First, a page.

Congress has a variety of powers, but the three main powers are making laws, declaring war and amending the Constitution. These powers fall under both Houses of Congress.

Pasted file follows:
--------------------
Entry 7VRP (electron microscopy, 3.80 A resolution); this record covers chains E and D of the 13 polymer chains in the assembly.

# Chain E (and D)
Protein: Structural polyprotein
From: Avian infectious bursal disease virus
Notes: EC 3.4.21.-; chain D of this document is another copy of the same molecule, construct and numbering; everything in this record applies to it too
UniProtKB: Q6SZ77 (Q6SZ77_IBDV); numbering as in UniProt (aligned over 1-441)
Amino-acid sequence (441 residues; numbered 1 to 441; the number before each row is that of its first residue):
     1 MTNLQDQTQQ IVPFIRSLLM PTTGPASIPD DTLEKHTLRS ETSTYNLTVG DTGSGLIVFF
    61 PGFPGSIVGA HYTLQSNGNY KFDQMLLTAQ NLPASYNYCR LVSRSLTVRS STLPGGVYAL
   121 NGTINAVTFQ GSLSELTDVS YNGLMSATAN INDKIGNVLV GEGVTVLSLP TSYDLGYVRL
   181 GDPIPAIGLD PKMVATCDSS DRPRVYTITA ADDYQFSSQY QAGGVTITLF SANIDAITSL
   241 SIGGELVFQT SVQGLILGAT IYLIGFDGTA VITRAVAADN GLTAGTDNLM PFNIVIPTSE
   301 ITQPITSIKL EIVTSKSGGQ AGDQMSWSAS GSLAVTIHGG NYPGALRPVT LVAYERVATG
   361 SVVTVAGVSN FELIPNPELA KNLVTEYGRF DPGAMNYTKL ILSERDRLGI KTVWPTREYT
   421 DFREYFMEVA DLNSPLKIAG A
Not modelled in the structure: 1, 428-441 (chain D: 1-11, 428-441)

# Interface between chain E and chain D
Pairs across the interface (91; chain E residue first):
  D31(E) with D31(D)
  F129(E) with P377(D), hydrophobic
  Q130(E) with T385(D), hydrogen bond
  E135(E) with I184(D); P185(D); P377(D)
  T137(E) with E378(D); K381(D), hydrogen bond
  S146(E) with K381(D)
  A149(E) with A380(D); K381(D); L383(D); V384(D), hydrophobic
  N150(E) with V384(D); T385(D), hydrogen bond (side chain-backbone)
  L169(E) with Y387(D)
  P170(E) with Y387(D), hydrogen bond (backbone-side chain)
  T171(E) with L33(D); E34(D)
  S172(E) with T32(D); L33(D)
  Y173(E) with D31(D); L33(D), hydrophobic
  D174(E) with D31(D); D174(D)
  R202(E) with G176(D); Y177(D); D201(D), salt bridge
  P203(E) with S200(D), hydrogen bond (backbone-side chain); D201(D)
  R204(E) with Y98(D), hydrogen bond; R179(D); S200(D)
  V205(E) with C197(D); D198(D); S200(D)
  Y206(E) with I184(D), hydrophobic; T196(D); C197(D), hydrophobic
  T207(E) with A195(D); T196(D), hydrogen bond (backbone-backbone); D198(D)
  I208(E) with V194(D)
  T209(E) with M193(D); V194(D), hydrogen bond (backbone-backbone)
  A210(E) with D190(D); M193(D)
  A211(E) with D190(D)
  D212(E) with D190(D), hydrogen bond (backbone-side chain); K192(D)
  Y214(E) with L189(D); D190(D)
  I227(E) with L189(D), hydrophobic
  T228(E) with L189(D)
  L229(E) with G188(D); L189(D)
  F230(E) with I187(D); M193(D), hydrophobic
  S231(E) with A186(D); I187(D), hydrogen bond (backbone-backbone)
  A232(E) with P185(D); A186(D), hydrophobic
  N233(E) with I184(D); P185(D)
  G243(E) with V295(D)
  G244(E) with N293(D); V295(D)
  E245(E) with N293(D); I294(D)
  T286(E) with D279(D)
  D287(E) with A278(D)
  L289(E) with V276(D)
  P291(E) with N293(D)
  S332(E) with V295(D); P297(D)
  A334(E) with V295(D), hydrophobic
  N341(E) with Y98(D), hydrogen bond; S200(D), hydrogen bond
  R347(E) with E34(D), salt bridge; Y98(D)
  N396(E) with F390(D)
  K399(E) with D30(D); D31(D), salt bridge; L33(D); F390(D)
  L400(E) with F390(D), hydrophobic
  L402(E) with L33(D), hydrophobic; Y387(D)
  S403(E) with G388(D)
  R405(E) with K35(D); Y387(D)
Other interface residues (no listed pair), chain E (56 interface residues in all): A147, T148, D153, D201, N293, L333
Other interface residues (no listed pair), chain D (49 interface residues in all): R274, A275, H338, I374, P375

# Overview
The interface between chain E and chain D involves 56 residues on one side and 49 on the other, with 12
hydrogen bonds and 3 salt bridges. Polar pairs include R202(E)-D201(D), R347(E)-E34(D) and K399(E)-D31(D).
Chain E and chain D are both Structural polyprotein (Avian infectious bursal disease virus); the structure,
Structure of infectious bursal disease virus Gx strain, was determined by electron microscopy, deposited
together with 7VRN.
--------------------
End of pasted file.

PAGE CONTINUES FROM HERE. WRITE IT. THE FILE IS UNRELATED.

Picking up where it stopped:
Article I, Section 8 of the Constitution allows Congress to create laws. A congressperson or senator can introduce a bill, and it is sent to a committee to undergo legislative hearings. The committee may propose amendments before voting on the bill. If the bill is approved, it is sent back to the chamber where the entire House votes on it. The bill is then sent to the other chamber if it passes. Amending the Constitution is a harder process, and doing so requires a two-thirds majority from both chambers. The amendment must also pass in at least three-fourths of the state legislatures. Both chambers have the power to declare war, but only the Senate can ratify treaties with other governments.